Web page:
JBL is now another regular at the Tech2 AV party that I hold thrice a week at the Tec2 labs. I 'm hoping to review all their stuff, by and by – mostly new, but also some old classics. As a brand JBL has always impressed; only rarely have I encountered the occasional flaw.
The Reference 510 noise canceling headphones has an active circuit, which means there's a dedicated circuit (a small one though) that does the task of dissolving pesky neighbors into silent oblivion. I used to flip them the bird, but as that doesn’t seem to help these days, noise cancellation sounds like a cool alternative.
Bose is the real McCoy in this field with its range of Quiet Comfort stuff, but price-wise it offers no comfort. Logitech, Seinnheiser and some others have jumped on the bandwagon too and are riding this new marketing wave called noise cancellation, but to be fair the technology does seems to work. Let’s see how the JBL Reference 510 fares.
Design and Features
Design is something that represents the era you are in, especially with tech products. These supra-aural (sitting on the ear, rather than enclosing it) headphones look ultramodern, with black and dark metallic lead providing visual stimulation. The headband, noise cancellation remote unit, wires and driver cups are all black, with a look that can only be described as sexy. The small patches of lead enhance the aesthetics, with a mild luster and smooth finish.
The earphones lead out into a set of three juxtaposed wires: two for the stereo signal and one that goes into the isolated remote unit. This unit features an on/off slider switch that does precisely what these headphones are sold for: cancel noise. The unit also has a clip to attach somewhere if you like. JBL logos are visible in three places; one on the unit and one on each ear cup.
The unit comes with a couple of converter jacks, including a very useful EP-to-Phono (small to big) jack. Also included is a cool pouch.
The headphones are a predictable 32 ohms, with 100mW of power. The sensitivity is medium to high at 110 dB SPL at 1 mW. Frequency response will appeal to dogs, as it is way beyond our limits at 12 Hz-28 kHz .The most important feature is the noise cancellation level, which states a 15 dB reduction above 1.5 kHz.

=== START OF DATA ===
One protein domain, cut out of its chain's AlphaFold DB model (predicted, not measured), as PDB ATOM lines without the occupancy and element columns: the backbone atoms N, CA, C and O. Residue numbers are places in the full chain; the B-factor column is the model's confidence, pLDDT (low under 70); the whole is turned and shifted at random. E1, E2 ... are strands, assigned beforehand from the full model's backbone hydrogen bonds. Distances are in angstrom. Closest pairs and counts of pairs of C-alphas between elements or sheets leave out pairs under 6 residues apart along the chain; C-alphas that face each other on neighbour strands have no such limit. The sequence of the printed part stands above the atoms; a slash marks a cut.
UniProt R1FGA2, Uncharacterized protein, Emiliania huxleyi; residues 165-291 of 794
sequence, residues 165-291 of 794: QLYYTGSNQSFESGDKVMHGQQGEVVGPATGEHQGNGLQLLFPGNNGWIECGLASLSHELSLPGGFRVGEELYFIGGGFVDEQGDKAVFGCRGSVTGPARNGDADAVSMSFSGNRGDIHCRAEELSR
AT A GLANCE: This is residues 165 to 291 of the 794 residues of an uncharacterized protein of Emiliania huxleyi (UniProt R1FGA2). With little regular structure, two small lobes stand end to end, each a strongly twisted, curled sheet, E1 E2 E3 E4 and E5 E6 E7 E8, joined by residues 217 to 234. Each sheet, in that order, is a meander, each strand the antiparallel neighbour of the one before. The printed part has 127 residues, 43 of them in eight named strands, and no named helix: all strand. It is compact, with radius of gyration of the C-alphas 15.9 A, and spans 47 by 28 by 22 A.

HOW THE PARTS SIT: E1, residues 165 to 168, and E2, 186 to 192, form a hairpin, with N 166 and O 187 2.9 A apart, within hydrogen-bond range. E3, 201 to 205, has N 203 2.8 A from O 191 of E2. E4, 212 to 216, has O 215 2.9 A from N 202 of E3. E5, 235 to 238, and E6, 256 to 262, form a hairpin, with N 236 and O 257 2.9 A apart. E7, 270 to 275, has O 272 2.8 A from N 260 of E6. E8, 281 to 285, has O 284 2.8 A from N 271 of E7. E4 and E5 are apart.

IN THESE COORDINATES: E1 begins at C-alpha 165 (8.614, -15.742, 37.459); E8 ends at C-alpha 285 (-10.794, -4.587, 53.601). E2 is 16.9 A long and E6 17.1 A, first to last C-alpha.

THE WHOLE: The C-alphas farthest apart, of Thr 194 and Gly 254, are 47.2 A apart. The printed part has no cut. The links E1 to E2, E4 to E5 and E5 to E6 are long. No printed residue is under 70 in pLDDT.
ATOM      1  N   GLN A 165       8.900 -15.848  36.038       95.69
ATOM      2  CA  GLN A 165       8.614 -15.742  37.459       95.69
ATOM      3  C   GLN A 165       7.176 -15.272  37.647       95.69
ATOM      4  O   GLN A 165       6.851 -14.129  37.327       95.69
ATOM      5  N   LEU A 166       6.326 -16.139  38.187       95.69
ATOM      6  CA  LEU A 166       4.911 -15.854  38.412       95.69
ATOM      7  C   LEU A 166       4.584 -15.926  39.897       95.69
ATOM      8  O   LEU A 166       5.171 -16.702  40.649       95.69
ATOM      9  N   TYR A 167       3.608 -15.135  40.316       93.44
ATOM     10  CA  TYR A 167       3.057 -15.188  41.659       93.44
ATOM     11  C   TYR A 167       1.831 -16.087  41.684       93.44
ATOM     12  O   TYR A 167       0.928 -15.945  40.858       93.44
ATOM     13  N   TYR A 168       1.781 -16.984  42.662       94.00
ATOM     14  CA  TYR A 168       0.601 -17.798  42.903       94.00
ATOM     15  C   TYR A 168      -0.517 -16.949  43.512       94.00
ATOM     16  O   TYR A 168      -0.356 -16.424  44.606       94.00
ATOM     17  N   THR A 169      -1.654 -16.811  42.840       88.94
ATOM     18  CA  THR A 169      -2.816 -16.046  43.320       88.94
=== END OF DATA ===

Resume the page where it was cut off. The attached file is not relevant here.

All plugged in, we were ready to go. I first put on the headphones noise canceling circuit solely, that is without music, to see what it can do. The noise defnintely reduces, but not to the max level. It's good for continuous sounds with more lows, as the circuit does negate those waves. After all, theoretically it is simpler if the waveform is continuous.
Speech and other material with transients cannot get eliminated, though they do get filtered. Another thing that causes it to lose a half mark is noise (ironic or what?) The circuit is a bit noisy, and if you are unfortunate enough to have discerning ears, it will irritate you.
When the music is on, however, it’s a different story. That’s when JBL gets down to what it does best: produce sound. The spectrum is nice and present, with high clarity levels in the vocals and mid intensive instruments. Bass and its related thump is there too aplenty. When the circuit is switched on, the sound remains pretty much the same, which is another plus point.
If you are looking at using these for music they can be very good. But if noise removal is your prime obsession, they are not likely to prove as useful. So it’s a bit of a Catch 22. At Rs 7,950, these headphones are priced quite competitively, and are definitely cheaper than the other brands mentioned in this article.
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